Increased Life Satisfaction

Vacations have been shown to increase happiness, which in turn provides physical and mental health improvements. Because of this, taking vacations to create a healthy work-life balance results in increased life satisfaction.

Physical Health Improvements

According to a Framingham Heart Study, skipping vacation time may increase the risks of having heart disease. This study was done within a nine-year period where there was a “positive correlation between more frequent vacations and longer, healthier lives.”

Mental Health Benefits

A vacation can benefit mental health, as it removes the person from locations and activities that he or she finds stressful. One study on about 800 lawyers found that depression and job stress can be significantly reduced through taking vacations.

Improve Productivity

The Boston Consulting Group (BCG) conducted time-off experiments which showed that workers who took vacations are more productive compared to workers who did not take vacations.

Things to Consider When Going on Vacation

Lawyers who are used to working long hours should take a breather and unwind. Lawyer burnout is a real issue, and it can be reduced by simply taking the time off and unplugging. 

Before planning that long overdue vacation, here are several considerations:

1. Timing is Key

Planning your caseload around your expected vacation dates should be your first consideration when planning for a long getaway. It would also be a good idea to check your legal calendar to see if there are court holidays within the next 6 months or so.

Likewise, have you checked your continuing legal education (CLE) schedule? Believe it or not, you can fit in your vacation time while also earning your CLEs, thanks to Destination CLEs. Destination CLEs allows you to meet your required CLE hours in the most beautiful locations around the world. Click here to book your next Eduvacation℠ of Destination CLEs today!

2. Make Communication Plans

Before going on vacation, make sure to notify your colleagues, staff, and clients about your absence. Provide your clients with the necessary point of contact for any updates on their cases or for their questions. 

For your staff, partners or colleagues, give them adequate instructions on (1) important and urgent matters, (2) a list of clients or cases that they need to cover while you are away, and (3) how and when you can be contacted while you’re on vacation.

Additionally, make sure to filter your emails depending on the importance and urgency of the matter. It’s a good idea to tag your key clients so you can easily see their emails first when you get back. 

While setting up your email, don’t forget to make an out-of-office email reply. Your message should include the dates of your absence, contact persons that they can call or email, and other relevant information that you think should be included. Make your out-of-office email short, but polite and informative.

3. Consider a Succession Plan

According to the American Bar Association (ABA), it’s important to consider making a succession plan to ensure your clients are taken care of no matter what. Here’s the ABA’s ruling on Rule 1.3 Diligence item 5:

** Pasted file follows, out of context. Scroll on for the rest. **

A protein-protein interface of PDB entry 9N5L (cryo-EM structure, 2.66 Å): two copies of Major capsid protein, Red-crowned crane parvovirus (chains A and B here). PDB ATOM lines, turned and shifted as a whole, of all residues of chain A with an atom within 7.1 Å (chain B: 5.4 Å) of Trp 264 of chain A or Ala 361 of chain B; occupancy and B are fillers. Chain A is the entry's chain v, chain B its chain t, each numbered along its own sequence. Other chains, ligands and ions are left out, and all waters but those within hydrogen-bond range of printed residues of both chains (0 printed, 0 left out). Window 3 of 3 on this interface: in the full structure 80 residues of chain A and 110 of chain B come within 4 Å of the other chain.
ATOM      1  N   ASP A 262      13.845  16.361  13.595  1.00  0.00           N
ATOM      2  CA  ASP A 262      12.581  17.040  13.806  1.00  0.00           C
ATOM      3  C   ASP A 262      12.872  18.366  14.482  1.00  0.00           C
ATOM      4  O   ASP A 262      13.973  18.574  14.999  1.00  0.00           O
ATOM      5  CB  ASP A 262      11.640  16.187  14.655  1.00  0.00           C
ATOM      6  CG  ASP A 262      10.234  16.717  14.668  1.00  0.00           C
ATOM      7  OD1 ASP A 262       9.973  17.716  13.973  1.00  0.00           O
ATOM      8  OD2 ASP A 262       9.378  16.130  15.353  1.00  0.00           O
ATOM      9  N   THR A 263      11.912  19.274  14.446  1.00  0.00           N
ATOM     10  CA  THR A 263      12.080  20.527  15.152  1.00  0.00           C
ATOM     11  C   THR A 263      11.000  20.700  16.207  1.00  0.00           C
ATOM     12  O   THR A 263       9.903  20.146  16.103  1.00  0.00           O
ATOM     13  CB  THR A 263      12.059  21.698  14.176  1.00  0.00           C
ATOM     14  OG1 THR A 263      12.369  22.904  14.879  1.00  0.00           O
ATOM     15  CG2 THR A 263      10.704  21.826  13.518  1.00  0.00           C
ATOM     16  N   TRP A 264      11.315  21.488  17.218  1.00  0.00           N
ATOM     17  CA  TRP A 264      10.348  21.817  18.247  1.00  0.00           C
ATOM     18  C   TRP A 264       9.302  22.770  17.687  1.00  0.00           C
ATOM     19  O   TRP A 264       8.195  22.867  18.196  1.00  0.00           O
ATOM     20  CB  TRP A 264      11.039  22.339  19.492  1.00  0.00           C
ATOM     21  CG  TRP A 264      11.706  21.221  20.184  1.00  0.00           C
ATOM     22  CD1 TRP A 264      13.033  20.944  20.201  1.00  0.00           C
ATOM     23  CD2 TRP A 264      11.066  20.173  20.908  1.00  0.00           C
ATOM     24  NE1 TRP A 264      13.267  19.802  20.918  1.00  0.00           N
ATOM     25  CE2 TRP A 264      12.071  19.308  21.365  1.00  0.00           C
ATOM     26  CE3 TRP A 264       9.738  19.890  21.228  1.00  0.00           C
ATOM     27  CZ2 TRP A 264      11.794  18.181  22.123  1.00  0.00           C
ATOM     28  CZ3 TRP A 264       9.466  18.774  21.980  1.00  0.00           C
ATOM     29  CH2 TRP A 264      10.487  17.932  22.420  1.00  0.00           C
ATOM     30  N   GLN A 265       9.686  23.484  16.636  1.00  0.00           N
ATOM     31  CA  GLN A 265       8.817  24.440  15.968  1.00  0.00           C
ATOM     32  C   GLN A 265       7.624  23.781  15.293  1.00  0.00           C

To prevent neglect of client matters in the event of a sole practitioner’s death or disability, the duty of diligence may require that each sole practitioner prepare a plan, in conformity with applicable rules, that designates another competent lawyer to review client files, notify each client of the lawyer’s death or disability, and determine whether there is a need for immediate protective action.

This is a sort of contingency plan that would help your clients as well as your firm in the case of an unfortunate event. 

4. Short-Term Legal Coverage

As a lawyer, you have a responsibility to make sure your clients are taken care of if you’re going out for an extended period of time. It’s important to speak with other lawyers in the office about current cases and ensure they can cover any gaps while you’re on vacation. There are also some freelance legal professionals who can cover for you if you have your own practice or are working with limited manpower.

5. Billing Plans

Since the pandemic, many law firms have taken the initiative to make automated payments through cloud-based services. Some firms have different payment options that allow clients to settle any legal bills online. If you don’t already have a way to bill clients remotely, it would be a good idea to set something like this up before leaving on vacation. 


While it can be difficult for attorneys to go for a vacation without worrying about what they’re leaving behind, there are ways for lawyers to get away without completely disconnecting from work.

One option is to attend an educational CLE retreat that offers a unique and relaxing setting, like with Destination CLEs. Our all-inclusive CLE vacation packages provide attorneys with the opportunity to learn new information while enjoying some well-deserved time off. 

We offer several different exotic locations so you can find the perfect fit for your needs, and our experienced team of educators will make sure you walk away with valuable knowledge that you can use back at the office. If you’re looking for an escape that will help you recharge and come back feeling refreshed, click here to book your next Eduvacation℠ of DestinationCLEs.